Pike County Teacher
I am not a protestor. I WANT to live a quiet life. I had been uninvolved in the worries of bureaucracy. “Let the bigwigs in Frankfort handle it, they will take care of teachers because we take care of kids.” That was always my mantra. But as more and more information began spiraling out of control about our pension crisis, I began to see that was not the case.
For 15 years, I have enjoyed my career as a teacher. However, these last few years have been grueling. Not because of the workload; I have accepted that changes happen and more is required. Not in the lack of cost of living pay increases; our family is making it when others in our community struggle. I have been thrown into this upheaval because the institution that once valued my profession as honorable, has now turned its back on me and others like me and are trying to strip away promises of a secure future. This is unacceptable and troubling.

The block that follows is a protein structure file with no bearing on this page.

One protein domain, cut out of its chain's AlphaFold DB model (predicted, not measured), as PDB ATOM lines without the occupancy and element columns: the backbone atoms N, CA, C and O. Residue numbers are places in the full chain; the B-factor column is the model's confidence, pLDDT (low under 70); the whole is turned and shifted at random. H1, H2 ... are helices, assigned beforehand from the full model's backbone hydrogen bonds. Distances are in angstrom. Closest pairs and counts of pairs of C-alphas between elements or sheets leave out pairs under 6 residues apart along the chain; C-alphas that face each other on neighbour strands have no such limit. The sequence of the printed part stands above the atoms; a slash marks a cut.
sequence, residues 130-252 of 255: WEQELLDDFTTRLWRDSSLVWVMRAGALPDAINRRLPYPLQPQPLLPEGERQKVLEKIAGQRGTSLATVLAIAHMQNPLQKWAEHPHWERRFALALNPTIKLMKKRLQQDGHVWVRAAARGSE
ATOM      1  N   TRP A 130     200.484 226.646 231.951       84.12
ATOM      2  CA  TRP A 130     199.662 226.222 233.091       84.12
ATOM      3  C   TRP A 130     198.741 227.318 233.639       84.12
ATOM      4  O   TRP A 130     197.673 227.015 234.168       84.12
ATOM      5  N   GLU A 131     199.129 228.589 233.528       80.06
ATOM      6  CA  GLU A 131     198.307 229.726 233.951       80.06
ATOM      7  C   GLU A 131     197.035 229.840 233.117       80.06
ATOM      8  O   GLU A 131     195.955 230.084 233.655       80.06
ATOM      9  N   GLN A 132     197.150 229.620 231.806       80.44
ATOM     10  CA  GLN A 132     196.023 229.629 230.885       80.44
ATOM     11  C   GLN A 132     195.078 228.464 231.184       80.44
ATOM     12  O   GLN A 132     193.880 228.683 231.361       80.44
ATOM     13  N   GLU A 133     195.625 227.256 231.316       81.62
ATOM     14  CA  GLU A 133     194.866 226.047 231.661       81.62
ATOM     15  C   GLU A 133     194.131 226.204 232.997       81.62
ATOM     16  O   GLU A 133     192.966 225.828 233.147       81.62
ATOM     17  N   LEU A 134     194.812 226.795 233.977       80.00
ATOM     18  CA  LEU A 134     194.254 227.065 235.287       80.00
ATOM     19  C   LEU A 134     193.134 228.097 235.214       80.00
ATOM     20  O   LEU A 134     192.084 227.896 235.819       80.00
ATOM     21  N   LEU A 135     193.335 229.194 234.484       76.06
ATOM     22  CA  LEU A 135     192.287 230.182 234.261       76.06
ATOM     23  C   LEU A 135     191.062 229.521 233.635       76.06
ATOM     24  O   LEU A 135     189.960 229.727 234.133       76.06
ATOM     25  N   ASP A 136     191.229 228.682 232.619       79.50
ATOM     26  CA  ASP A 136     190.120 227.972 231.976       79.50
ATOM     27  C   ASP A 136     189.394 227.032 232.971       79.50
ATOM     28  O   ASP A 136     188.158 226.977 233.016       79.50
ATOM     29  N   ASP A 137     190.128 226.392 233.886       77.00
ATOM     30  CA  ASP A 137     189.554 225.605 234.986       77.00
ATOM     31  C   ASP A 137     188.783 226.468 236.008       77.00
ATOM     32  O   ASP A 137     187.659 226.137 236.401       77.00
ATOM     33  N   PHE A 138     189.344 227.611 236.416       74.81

This caused me and a group of my colleagues in Pike County to take action. It started out as a Facebook group called Pike County Strong. We found ourselves at the tip of the spear of a revolution. Very quickly, we had high ranking officials come and meet with us directly and request our input on how to get other groups to unite and come together. Other groups began popping up across the state like wildfire. It led to groups such as this, ordinary people stepping out of our comfort zone to fight for each other, our students, and futures. Both theirs and ours. A fight all over the 120 counties of this Commonwealth that we all hold so dear.
I am not a protester, but have found through this I am a defender of what is right, a unifier of those that think their voices are too small, and a believer in the truth that a great education should be a right of everyone, not just those that can be accepted at a charter school.
I didn’t desire these roles. However, when you see that your livelihood and the future of your family rests in the balance, a change in you happens. You believe that you can make a difference. Many of our teachers across Kentucky are beginning to understand that very truth. Many, like me, don’t seek the role of protester, advocate, or defender. Nevertheless, here we are. The most important roles we play now are simple. Supporter. Educator. Voter. These come more naturally to most of us.
Now is the time that all of our efforts can lead to true change. We have to take a stand. Together. The price is too high for anything less.